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Favorite Books of 2019

Compared to 72 books in 2018, I read a relatively paltry 24 in 2019. Between work, a new house, and a new baby, I just didn’t have the mental bandwidth to stick with as many books for extended periods. This resulted in a little more fluff than usual, including several Queer Eye-adjacent memoirs and tons of board books I didn’t even count.

Pickings for this list were slim since most of my reads weren’t from 2019. But here’s what I liked the most:

5. The Feather Thief: Beauty, Obsession, and the Natural History Heist of the Century by Kirk Johnson

A strange, infuriating true crime story from the world of Victorian fly-fishing tie obsessives. The last third isn’t as compelling and propulsive as the first two, but I learned a lot about ornithology.

4. Range: Why Generalists Triumph in a Specialized World by David Epstein

Probably could have just been a longform magazine piece, but I appreciated its evidence-based advocacy for an interdisciplinary approach to learning and life in general.

3. An American Summer: Love and Death in Chicago by Alex Kotlowitz

A kaleidoscopic narrative of a violent Chicago summer, from the perspectives of the people most affected by it. “The shooting doesn’t end. Nor does the grinding poverty. Or the deeply rooted segregation. Or the easy availability of guns. Or the shuttered schools and boarded-up homes. Or the tensions between police and residents. And yet each shooting is unlike the last, every exposed and bruised life exposed and bruised in its own way. Everything and nothing remains the same.”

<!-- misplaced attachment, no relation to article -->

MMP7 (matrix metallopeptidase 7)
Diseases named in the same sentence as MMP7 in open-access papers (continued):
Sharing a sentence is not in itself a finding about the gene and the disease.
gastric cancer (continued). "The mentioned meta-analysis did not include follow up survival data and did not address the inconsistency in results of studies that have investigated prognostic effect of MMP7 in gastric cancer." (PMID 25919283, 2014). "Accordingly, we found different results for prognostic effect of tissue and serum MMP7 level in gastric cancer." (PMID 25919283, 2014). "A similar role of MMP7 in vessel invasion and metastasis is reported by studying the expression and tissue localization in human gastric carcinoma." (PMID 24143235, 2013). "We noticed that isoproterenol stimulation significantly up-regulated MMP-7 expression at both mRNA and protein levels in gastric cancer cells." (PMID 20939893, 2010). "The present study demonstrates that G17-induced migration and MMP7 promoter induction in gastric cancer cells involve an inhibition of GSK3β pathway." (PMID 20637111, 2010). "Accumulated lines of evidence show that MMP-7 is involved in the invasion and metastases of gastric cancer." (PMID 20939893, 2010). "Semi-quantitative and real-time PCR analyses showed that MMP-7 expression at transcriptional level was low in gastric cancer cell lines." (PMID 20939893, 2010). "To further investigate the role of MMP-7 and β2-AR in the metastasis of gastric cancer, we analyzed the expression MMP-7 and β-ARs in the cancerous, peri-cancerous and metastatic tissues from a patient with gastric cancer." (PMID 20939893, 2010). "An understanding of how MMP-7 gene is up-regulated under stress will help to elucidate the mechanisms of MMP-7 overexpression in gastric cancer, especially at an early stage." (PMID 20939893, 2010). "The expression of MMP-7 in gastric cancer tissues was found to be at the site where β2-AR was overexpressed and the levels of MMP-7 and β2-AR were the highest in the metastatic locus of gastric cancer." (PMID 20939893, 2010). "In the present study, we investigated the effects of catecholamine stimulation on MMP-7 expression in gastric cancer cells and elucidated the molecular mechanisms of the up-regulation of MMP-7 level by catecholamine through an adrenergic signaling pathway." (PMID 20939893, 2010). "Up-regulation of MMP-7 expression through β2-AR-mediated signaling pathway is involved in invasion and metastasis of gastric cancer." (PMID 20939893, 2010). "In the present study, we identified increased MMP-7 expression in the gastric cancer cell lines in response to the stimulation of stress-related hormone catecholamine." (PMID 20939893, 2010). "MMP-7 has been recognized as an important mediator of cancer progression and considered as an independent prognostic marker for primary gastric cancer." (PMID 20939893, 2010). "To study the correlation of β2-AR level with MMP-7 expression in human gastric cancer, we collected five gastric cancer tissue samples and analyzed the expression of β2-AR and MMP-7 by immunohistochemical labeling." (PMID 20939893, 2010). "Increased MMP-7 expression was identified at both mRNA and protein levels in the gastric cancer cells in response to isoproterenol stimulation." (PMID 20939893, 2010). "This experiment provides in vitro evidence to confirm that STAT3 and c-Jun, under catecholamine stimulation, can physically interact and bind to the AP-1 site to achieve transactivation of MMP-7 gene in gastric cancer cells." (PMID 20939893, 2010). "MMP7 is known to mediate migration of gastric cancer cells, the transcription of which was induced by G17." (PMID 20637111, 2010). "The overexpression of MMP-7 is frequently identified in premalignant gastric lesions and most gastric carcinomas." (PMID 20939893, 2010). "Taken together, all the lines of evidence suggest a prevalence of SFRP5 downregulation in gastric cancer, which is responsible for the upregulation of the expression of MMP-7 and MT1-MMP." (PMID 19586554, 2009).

2. Digital Minimalism: Choosing a Focused Life in a Noisy World by Cal Newport

Newport’s definition of digital minimalism is “a philosophy of technology use in which you focus your online time on a small number of carefully selected and optimized activities that strongly support things you value, and then happily miss out on everything else.” This certainly inspired me to ask some hard questions about how and why I use certain technologies. A key aspect of this approach is to have what Newport calls “high-quality leisure” activities ready to fill the space in your life formerly filled with mindless scrolling. Otherwise Mark Zuckerberg will win.

1. Talking to Strangers: What We Should Know about the People We Don’t Know by Malcolm Gladwell

“The right way to talk to strangers is with caution and humility.” With his trademark incisiveness and critical insight, Gladwell dives into the gray areas surrounding the cases of Amanda Knox, Jerry Sandusky, Bernie Madoff, Sandra Bland, Brock Turner, Sylvia Plath, and other events and figures of recent history you only thought you fully understood. Dovetails nicely with the most recent season of Gladwell’s excellent podcast Revisionist History.

(Also interesting to contrast with Kio Stark’s When Strangers Meet, a much more positive though less clinical take on similar territory.)

Other favorite reads

Mighty Fitz: The Sinking of the Edmund Fitzgerald by Michael Schumacher

Show Your Work! by Austin Kleon

What is the Bible?: How an Ancient Library of Poems, Letters, and Stories Can Transform the Way You Think and Feel About Everything by Rob Bell

All the Pieces Matter: The Inside Story of The Wire by Jonathan Abrams

The Odyssey by Homer (translated by Emily Wilson)

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